I’m on Day 5, of a seven day cleanse with Meredith Klein of Pranaful. Which means that, since Sunday, I have been eating the same things every day, with just a few minor modifications that add variety to my mono-diet (as Mer calls it).
Every morning, I make a juice from leafy greens, a green apple, and a daikon radish, with a splash of cayenne. For lunch, snack and dinner, I eat kitchari (kich-a-ree), which is a mixture of basmati rice, mung beans, coconut oil, seaweed, veggies, and spices. I can add chutney and spices to change the flavor, and make it soupy or more like a rice dish, to vary the experience each time. It is actually considered comfort food in India, and I am beginning to see why. I’ve fallen in love with kitchari this week, and know that it will be a staple in our house from here on out. It’s delicious and satisfying.
On days 3 and 5 of the cleanse, Meredith suggested a saltwater flush, first thing in the morning, to eliminate toxins from the body. I want to participate as fully as possible in the cleanse, so even though I have already done one flush (and did not enjoy it), I went ahead and drank my saltwater again. Which means I will be running to the bathroom a lot this morning.
To be perfectly honest, I almost skipped the second flush. I told myself it wasn’t that big of a deal, and I am too busy. I am leaving on a trip early tomorrow morning, and have a million things to do in the meantime. I need to register my girls for school next year, do a bunch of laundry, pack for the trip, get the house in order, and drive soccer carpool this afternoon. Somewhere in between, I also absolutely have to practice yoga and meditate, because I know I won’t be able to tomorrow (I try to never miss more than one day a week). So it feels like I don’t have time to sit around and wait for the flush to take effect.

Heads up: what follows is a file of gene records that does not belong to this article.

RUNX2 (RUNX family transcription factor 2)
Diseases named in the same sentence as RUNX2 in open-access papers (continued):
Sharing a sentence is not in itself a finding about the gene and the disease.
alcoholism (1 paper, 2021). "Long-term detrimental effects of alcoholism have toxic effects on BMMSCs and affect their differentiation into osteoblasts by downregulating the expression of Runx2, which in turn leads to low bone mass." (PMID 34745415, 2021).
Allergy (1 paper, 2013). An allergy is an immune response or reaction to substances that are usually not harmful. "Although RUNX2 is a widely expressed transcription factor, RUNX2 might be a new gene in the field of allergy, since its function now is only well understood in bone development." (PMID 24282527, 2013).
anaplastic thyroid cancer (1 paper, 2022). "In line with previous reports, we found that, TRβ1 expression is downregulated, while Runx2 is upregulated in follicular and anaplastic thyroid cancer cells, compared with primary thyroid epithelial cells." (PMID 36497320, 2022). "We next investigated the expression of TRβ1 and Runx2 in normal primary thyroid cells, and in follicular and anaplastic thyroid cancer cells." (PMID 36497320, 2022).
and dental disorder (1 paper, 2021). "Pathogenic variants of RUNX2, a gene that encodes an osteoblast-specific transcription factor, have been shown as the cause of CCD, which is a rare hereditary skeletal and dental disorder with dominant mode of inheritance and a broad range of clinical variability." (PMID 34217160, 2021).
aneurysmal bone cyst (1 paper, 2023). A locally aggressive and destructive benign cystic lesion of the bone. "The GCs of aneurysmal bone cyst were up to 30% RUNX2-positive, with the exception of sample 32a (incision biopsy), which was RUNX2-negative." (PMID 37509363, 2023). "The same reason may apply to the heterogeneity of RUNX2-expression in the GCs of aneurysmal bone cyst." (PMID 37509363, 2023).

I am also a little worried that the flush might wash away the medication I have just recently started taking for my hypothyroidism. After the flush on Wednesday, a lot of my symptoms returned, and I felt pretty bad for part of the day. It could be that I was just detoxing, or it might be that the medication never had a chance to take effect before I washed it away.
As all of these excuses ran through my mind, however, I asked myself if any of it was true. Do I really not have time for this? Could I find a way to work around the inconvenience? Can I adjust my supplements to minimize the thyroid symptoms, or just deal with them for one more day? (I’ve been battling hypothyroidism for six months…what’s one more day?)
I realized that I could find a way to work around the flush, and I was probably avoiding it because it’s not pleasant. But in my heart, I know that the flush will ultimately increase my energy, heal my body, and help me be a better yogini and teacher.
So, I decided to go for it. I took my yoga off my mat, surrendered to the experience, drank my four cups of warm saltwater, and told myself it would all be ok in the end.
It reminded me that, so often I create my own pain, by resisting experiences that, logically, I should embrace. All the times that I don’t get on my yoga mat, because “I am too busy”, the days that I don’t meditate because “it’s not that important”, the food I eat that I shouldn’t because “it’s not that big of a deal”.
In yogic circles, we call this phenomenon resistance. It’s a powerful thing, resistance, and once I became aware of it, I realized how much it guides my life. Yoga, however, has empowered me to overcome resistance. Most of all, it’s taught me that more often than not, we can, and should, do the things we resist the most…even if it means a saltwater flush…and trust that we are better for it in the end.